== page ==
First UK Pegida March In Solihull

6 February 2016, 10:28 | Updated: 30 March 2016, 13:50


West Midlands Police have told Capital they've got extra officers out today as an anti-islamist group are holding a Pegida march in Solihull.

The silent demonstration at Birmingham International Business Park is the first Pegida march in the UK

The force has been negotiating with organisers for several weeks and agreed a protest site in Birmingham International Business Park a short walk from Birmingham International railway station.

Protestors will muster at the station car-park between 1-2pm before walking to the demo point in nearby Starley Way; it’s anticipated the event will end by around 3pm.

Starley Way will be closed during the day while Bickenhill Lane will be shut temporarily for a short period to allow for protestors to walk from Birmingham International to the demo point where speeches will be held. 

Chief Superintendent Alex Murray warns they will come down hard on anyone intent on causing trouble.

Tommy Robinson who quit as leader of the EDL to champion Pegida says not enough people are speaking out. Leader of the group Paul Weston Spoke to Capital:

Counter Protest Hope Not Hate held talks yesterday with 70 local leaders from the West Midlands to try and unify communities:

West Midlands Police and Crime Commissioner David Jamieson added: “As well as the monetary cost of these protests there is a large cost to local policing that groups such as PEGIDA. The protests in Dudley over the last year and now in Solihull mean that police have to focus their efforts on that instead of on local policing in the West Midlands.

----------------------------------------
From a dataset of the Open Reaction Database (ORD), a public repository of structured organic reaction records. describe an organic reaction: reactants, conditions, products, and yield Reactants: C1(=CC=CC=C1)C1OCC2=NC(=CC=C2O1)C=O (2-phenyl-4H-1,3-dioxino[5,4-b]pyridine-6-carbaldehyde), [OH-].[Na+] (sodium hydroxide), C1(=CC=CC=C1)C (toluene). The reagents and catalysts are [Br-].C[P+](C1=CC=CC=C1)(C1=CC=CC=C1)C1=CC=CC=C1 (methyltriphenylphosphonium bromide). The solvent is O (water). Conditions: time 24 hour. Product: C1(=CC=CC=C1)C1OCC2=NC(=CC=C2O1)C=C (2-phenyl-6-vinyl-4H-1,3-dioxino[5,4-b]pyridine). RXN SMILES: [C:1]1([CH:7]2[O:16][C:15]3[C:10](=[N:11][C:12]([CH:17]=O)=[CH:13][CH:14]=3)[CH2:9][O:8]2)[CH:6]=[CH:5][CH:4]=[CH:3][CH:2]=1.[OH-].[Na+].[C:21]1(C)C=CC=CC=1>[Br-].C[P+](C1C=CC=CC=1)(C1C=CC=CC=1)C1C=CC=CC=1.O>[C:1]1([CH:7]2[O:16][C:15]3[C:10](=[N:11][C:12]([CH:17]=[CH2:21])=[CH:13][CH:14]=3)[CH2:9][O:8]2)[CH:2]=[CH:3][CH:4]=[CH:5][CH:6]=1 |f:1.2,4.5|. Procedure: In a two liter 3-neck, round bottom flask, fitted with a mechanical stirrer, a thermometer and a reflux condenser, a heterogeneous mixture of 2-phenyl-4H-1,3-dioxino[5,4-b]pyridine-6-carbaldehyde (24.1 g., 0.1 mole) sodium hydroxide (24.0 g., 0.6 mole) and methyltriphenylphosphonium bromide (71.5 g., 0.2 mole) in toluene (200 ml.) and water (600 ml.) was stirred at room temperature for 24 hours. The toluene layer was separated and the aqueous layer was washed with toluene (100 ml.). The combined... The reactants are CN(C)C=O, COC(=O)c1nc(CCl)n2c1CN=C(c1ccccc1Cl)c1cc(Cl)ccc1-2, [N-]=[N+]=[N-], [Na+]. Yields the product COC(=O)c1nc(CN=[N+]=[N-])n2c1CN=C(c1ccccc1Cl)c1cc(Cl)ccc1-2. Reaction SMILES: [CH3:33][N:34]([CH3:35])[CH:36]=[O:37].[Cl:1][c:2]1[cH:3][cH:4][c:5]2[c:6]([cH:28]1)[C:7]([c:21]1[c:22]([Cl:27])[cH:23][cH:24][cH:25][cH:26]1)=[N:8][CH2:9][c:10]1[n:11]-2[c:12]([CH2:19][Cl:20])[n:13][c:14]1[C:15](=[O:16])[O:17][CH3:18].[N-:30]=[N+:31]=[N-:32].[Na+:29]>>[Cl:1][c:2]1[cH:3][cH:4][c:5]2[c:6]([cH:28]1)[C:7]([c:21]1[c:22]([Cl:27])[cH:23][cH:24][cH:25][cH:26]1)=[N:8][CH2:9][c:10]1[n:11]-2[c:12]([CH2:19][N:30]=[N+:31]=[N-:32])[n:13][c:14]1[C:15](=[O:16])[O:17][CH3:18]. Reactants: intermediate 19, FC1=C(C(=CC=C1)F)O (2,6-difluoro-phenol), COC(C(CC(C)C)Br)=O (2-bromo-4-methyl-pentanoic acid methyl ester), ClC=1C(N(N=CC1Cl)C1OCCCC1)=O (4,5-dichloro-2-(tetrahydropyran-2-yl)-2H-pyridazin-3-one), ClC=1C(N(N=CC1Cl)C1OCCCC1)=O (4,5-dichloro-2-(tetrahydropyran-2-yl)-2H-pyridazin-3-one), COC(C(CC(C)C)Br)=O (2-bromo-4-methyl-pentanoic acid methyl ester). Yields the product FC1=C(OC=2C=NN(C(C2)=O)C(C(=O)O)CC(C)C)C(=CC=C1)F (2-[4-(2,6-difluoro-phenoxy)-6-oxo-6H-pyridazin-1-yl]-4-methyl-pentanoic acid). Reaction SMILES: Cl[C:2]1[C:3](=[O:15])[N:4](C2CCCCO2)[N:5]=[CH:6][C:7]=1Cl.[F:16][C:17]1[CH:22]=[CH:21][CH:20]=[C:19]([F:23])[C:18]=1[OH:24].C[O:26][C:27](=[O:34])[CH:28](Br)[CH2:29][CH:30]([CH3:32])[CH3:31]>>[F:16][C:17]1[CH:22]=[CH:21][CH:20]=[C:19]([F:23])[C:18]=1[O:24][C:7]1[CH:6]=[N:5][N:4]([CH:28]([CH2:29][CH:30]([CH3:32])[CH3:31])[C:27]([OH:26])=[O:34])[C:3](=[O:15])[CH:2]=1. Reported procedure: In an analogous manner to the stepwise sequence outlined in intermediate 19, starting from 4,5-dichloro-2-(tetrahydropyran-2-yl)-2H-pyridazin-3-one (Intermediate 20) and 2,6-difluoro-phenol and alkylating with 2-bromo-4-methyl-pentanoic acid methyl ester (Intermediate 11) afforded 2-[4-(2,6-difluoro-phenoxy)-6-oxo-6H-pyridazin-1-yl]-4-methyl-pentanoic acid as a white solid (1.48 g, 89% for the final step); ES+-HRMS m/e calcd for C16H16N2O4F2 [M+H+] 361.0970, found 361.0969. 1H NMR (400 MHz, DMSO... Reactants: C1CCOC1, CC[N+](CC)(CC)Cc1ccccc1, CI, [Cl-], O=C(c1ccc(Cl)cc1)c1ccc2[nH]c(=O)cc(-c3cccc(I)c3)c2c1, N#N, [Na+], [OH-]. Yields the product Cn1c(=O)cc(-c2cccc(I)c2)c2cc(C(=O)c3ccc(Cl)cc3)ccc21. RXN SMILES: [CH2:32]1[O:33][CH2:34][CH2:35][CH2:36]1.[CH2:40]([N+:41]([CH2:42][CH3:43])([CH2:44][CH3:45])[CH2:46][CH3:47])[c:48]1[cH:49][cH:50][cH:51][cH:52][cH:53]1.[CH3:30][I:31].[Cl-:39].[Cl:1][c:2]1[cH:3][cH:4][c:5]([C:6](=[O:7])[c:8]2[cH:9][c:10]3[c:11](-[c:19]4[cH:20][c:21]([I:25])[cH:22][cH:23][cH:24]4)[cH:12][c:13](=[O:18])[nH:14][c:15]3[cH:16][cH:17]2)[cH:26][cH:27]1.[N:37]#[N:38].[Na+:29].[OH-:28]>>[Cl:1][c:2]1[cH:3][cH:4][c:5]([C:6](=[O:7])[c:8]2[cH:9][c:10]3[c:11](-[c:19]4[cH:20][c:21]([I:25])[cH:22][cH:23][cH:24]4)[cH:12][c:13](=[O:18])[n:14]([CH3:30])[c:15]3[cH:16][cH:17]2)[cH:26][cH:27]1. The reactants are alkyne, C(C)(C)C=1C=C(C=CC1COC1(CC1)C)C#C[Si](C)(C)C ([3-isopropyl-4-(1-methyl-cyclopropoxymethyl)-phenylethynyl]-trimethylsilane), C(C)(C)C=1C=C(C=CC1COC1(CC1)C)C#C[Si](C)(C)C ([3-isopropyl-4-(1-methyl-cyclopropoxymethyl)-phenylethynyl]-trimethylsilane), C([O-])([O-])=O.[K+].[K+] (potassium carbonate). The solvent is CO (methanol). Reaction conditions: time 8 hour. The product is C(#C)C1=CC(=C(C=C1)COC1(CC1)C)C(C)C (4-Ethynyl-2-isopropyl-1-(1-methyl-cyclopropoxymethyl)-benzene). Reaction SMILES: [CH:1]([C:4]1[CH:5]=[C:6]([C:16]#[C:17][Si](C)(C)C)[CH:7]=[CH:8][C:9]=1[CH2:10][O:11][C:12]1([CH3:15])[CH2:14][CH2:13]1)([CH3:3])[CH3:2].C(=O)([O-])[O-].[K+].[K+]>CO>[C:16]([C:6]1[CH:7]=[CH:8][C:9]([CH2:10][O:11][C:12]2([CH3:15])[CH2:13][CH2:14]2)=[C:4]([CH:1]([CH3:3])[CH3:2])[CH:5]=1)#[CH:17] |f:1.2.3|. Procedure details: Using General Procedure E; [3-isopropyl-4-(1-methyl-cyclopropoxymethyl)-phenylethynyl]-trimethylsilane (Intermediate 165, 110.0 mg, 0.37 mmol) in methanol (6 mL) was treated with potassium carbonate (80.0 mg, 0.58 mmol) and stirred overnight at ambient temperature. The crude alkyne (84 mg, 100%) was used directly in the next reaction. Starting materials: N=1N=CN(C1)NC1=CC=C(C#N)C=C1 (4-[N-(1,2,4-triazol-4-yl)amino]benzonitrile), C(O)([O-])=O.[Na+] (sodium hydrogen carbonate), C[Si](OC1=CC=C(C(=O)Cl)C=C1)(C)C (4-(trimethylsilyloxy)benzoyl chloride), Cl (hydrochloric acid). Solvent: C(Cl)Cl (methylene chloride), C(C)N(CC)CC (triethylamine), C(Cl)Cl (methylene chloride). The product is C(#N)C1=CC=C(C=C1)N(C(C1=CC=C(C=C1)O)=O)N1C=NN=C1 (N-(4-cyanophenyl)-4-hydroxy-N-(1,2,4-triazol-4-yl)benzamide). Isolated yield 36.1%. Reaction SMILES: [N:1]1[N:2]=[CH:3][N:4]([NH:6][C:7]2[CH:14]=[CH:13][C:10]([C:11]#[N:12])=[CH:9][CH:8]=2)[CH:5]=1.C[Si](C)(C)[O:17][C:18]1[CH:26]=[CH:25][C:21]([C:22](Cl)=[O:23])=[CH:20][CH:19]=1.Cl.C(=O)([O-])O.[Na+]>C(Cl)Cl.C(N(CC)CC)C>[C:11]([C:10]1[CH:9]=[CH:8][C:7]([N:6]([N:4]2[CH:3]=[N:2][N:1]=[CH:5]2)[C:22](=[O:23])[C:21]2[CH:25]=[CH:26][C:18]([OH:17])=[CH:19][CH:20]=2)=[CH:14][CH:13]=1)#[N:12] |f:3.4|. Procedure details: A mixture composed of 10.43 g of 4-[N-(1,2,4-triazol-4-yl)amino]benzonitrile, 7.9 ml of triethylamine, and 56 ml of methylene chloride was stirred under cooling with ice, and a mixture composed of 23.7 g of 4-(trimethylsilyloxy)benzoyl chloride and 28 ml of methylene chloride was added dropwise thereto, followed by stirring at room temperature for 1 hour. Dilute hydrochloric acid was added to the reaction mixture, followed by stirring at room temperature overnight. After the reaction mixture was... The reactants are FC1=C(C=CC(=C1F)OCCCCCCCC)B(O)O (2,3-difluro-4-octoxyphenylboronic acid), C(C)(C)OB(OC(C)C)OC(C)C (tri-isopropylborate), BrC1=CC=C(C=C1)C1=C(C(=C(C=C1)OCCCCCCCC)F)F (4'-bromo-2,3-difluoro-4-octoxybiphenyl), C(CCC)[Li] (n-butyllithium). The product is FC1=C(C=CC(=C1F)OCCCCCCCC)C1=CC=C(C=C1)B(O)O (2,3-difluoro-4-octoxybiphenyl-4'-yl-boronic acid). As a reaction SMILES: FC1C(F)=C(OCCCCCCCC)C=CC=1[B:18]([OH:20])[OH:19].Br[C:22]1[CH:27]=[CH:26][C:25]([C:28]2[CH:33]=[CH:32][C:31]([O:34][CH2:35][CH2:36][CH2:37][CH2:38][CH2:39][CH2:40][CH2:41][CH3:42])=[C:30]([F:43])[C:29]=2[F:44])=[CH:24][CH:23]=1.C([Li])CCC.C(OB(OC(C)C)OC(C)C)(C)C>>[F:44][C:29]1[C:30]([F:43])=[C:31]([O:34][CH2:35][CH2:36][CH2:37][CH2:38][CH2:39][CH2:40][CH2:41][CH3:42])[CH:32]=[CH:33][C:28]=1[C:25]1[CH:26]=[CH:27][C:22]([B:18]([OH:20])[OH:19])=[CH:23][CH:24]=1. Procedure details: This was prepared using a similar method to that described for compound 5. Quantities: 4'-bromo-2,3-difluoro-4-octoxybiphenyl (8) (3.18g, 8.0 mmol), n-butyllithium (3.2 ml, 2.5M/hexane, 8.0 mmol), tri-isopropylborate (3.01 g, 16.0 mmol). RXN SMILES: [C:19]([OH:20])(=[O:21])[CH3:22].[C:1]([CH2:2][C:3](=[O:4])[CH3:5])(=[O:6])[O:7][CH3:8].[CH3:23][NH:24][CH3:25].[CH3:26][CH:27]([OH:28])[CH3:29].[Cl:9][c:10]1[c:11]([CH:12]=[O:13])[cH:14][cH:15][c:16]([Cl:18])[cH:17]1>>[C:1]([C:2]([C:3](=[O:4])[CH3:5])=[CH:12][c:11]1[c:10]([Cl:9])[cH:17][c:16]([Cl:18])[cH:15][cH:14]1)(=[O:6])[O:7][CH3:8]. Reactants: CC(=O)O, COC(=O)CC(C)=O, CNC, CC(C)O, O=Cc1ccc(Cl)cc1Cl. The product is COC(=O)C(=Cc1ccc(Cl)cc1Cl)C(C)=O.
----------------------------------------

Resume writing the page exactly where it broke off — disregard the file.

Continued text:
''People in the West Midlands are clearly fed-up with these constant protests and the effect they are having on their local policing. We would much rather that this money was spent on something else, but the police have no choice other than to facilitate protests that are peaceful.

“The police have done an excellent job in putting in place robust plans to keep people safe and crucially minimise disruption to people going about their day using Birmingham International Train Station.

“The West Midlands is a diverse area, in which people from different backgrounds and cultures get on and work together well.

"In our region we respect the values of each other and the right that we all have to worship freely in whichever way we chose.

"The right to peacefully protest will be protected, but violence will not be tolerated. We expect everybody who visits the area to respect local people and their right live in harmony."